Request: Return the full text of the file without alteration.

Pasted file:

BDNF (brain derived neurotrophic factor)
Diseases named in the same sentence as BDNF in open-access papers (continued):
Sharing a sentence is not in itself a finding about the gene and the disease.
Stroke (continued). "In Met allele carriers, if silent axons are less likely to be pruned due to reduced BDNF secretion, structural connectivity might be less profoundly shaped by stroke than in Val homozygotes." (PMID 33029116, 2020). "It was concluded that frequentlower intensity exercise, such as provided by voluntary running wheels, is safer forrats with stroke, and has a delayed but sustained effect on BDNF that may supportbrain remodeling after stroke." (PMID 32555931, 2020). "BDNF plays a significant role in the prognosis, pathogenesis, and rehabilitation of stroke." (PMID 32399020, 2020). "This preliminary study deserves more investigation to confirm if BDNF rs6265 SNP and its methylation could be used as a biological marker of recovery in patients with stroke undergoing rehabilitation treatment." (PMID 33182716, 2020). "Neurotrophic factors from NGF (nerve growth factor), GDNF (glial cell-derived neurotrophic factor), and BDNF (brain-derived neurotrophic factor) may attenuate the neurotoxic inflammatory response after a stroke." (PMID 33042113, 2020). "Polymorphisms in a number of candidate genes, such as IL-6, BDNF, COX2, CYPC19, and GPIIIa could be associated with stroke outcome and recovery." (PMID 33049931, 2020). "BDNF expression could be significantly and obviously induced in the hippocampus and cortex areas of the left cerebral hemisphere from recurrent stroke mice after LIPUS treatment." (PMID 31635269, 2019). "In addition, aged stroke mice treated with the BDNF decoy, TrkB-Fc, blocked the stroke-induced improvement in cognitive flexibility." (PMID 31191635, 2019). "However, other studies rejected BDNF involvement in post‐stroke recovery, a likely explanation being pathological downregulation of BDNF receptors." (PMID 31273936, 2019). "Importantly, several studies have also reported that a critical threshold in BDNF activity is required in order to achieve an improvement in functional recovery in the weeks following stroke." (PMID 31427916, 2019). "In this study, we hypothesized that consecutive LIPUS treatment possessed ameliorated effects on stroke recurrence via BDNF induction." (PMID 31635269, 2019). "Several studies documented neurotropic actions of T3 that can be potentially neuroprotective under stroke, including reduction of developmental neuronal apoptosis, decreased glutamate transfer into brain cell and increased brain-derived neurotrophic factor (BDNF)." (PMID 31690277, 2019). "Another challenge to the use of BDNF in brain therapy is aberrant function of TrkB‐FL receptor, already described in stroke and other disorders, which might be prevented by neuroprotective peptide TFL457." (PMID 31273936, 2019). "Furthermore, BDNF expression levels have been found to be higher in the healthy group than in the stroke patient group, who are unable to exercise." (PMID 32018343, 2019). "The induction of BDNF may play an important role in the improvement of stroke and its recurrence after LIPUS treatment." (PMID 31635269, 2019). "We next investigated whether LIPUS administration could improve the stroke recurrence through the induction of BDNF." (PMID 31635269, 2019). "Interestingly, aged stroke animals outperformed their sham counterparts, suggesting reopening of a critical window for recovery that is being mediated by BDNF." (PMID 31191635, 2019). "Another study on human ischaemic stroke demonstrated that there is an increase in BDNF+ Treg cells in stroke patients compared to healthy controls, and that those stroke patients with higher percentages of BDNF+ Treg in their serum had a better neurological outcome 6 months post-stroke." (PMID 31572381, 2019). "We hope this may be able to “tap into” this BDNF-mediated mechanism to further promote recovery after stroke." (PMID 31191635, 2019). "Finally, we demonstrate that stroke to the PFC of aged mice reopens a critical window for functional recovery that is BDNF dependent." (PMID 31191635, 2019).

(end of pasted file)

BDNF (brain derived neurotrophic factor)
Diseases named in the same sentence as BDNF in open-access papers (continued):
Sharing a sentence is not in itself a finding about the gene and the disease.
Stroke (continued). "In Met allele carriers, if silent axons are less likely to be pruned due to reduced BDNF secretion, structural connectivity might be less profoundly shaped by stroke than in Val homozygotes." (PMID 33029116, 2020). "It was concluded that frequentlower intensity exercise, such as provided by voluntary running wheels, is safer forrats with stroke, and has a delayed but sustained effect on BDNF that may supportbrain remodeling after stroke." (PMID 32555931, 2020). "BDNF plays a significant role in the prognosis, pathogenesis, and rehabilitation of stroke." (PMID 32399020, 2020). "This preliminary study deserves more investigation to confirm if BDNF rs6265 SNP and its methylation could be used as a biological marker of recovery in patients with stroke undergoing rehabilitation treatment." (PMID 33182716, 2020). "Neurotrophic factors from NGF (nerve growth factor), GDNF (glial cell-derived neurotrophic factor), and BDNF (brain-derived neurotrophic factor) may attenuate the neurotoxic inflammatory response after a stroke." (PMID 33042113, 2020). "Polymorphisms in a number of candidate genes, such as IL-6, BDNF, COX2, CYPC19, and GPIIIa could be associated with stroke outcome and recovery." (PMID 33049931, 2020). "BDNF expression could be significantly and obviously induced in the hippocampus and cortex areas of the left cerebral hemisphere from recurrent stroke mice after LIPUS treatment." (PMID 31635269, 2019). "In addition, aged stroke mice treated with the BDNF decoy, TrkB-Fc, blocked the stroke-induced improvement in cognitive flexibility." (PMID 31191635, 2019). "However, other studies rejected BDNF involvement in post‐stroke recovery, a likely explanation being pathological downregulation of BDNF receptors." (PMID 31273936, 2019). "Importantly, several studies have also reported that a critical threshold in BDNF activity is required in order to achieve an improvement in functional recovery in the weeks following stroke." (PMID 31427916, 2019). "In this study, we hypothesized that consecutive LIPUS treatment possessed ameliorated effects on stroke recurrence via BDNF induction." (PMID 31635269, 2019). "Several studies documented neurotropic actions of T3 that can be potentially neuroprotective under stroke, including reduction of developmental neuronal apoptosis, decreased glutamate transfer into brain cell and increased brain-derived neurotrophic factor (BDNF)." (PMID 31690277, 2019). "Another challenge to the use of BDNF in brain therapy is aberrant function of TrkB‐FL receptor, already described in stroke and other disorders, which might be prevented by neuroprotective peptide TFL457." (PMID 31273936, 2019). "Furthermore, BDNF expression levels have been found to be higher in the healthy group than in the stroke patient group, who are unable to exercise." (PMID 32018343, 2019). "The induction of BDNF may play an important role in the improvement of stroke and its recurrence after LIPUS treatment." (PMID 31635269, 2019). "We next investigated whether LIPUS administration could improve the stroke recurrence through the induction of BDNF." (PMID 31635269, 2019). "Interestingly, aged stroke animals outperformed their sham counterparts, suggesting reopening of a critical window for recovery that is being mediated by BDNF." (PMID 31191635, 2019). "Another study on human ischaemic stroke demonstrated that there is an increase in BDNF+ Treg cells in stroke patients compared to healthy controls, and that those stroke patients with higher percentages of BDNF+ Treg in their serum had a better neurological outcome 6 months post-stroke." (PMID 31572381, 2019). "We hope this may be able to “tap into” this BDNF-mediated mechanism to further promote recovery after stroke." (PMID 31191635, 2019). "Finally, we demonstrate that stroke to the PFC of aged mice reopens a critical window for functional recovery that is BDNF dependent." (PMID 31191635, 2019).